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EVN refuses 13 power plant projects, why?   2008-09-23 - Tien phong

The Electricity of Vietnam has refused to implement 13 power projects named in the power plant development plan, a decision that has been described by Tran Viet Ngai, Chairman of the Vietnam Energy Association, as a ‘wise move’.


Ngai said that if the slow investment rate seen in the last few years continues, Vietnam will still face electricity shortages in coming years. At the current investment rate, Vietnam will not have a development level like the present Thailand’s for 30 years more.


Previous power plant development plans had short-term visions of five years only. Do you think that the current plan has reasonable changes in comparison with the previous ones?


Under the latest plan, we need to have 30,000 MW more in 2010-2015, including 26,000MW of coal-run thermopower plants. However, the problem lies in the tardiness of projects’ implementations. Pha Lai 2 thermopower project, for example, was initially planned to built within three years, but in fact, it took eight years to finish the construction. Uong Bi expanded plant, which was initially planned to be implemented within three years, took six years.


While Vietnam is seriously lacking electricity, EVN has announced it will not implement 13 projects. What is your comment about EVN’s move?


I think EVN has made a wise move. I don’t agree with the opinion that EVN only undertakes good and profitable projects, while refusing ‘thorny’ projects. In fact, the 13 projects are really good projects with high feasibility.


I think there are three reasons that EVN has refused the 13 projects. First of all, it cannot arrange hundreds of thousands of billion VND for the projects, which have the total capacity of 13,000 MW. Second, the technical works for the projects will be very heavy.


It would not be so easy to do all 13 projects. Meanwhile, Vietnamese engineers are only keen on hydropower plants, while they are not experienced in thermopower plants.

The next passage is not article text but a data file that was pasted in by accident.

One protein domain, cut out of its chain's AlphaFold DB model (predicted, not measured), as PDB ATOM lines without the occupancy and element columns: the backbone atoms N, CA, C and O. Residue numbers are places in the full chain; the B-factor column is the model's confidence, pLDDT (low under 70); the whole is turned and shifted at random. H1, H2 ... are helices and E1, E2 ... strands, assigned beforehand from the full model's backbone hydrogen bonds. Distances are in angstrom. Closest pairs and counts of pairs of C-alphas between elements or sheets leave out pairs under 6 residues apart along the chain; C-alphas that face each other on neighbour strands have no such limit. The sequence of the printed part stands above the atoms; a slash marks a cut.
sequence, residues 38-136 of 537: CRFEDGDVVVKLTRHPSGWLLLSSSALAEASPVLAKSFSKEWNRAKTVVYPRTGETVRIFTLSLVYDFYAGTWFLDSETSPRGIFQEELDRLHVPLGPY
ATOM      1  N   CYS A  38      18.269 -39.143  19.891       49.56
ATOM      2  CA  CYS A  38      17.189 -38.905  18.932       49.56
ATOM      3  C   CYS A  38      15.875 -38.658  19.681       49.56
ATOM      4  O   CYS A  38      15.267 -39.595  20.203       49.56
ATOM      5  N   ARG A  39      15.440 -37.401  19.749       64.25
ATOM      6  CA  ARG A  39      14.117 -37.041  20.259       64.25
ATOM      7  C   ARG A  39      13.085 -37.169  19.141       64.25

Third, if undertaking the projects, EVN would have to deal with a lot of complicated works. Moreover, it is not so easy to ensure coal supplies to run the plants. Vietnam will have to import coal to run power plants by 2010.


EVN has already learnt a lesson from building the 600MW Pha Lai 2 power plant. It took four years to draw up the project, arrange capital, clear land for construction, and another six years to build the plant.


Even EVN, the group which is responsible for developing power plants, is incapable of undertaking the projects. How will the target of 30,000 MW by 2015-2020 be reached, then?

I think that if domestic investors cannot undertake the projects, we need to call for foreign investment. I believe that a lot of foreign investors are interested in the power sector as it can bring profit to them.


However, there are three challenges for foreign investors. First, the regulations on bidding. Second, they have to negotiate about power prices with EVN, while EVN always wants to buy electricity at low prices. And third, complicated procedures in Vietnam.


In the latest news, the Vietnam National Oil and Gas Group (PetroVietnam) has sent a document to the Prime Minister, asking for permission to implement the 13 power projects EVN has refused to undertake.


These are the 1,200 MW Duyen Hai 2 thermopower; Duyen Hai 3.1; Duyen Hai 3.2; Soc Trang 3.1; Soc Trang 3.2; Vinh Tan 3.1; Vinh Tan 3.2 (1,000 MW for each); Vung Ang 3.1; Vung Ang 3.2; Hai Phong 3.2; Hai PHong 3.3; Quang Trach (1,200 MW for each); and 600 MW Hai Phong 3.1.


EVN said that it cannot arrange capital for the projects as commercial banks have refused to give loans after considering that the inflation rate is high while the electricity price is low, fearing that EVN cannot pay debts.

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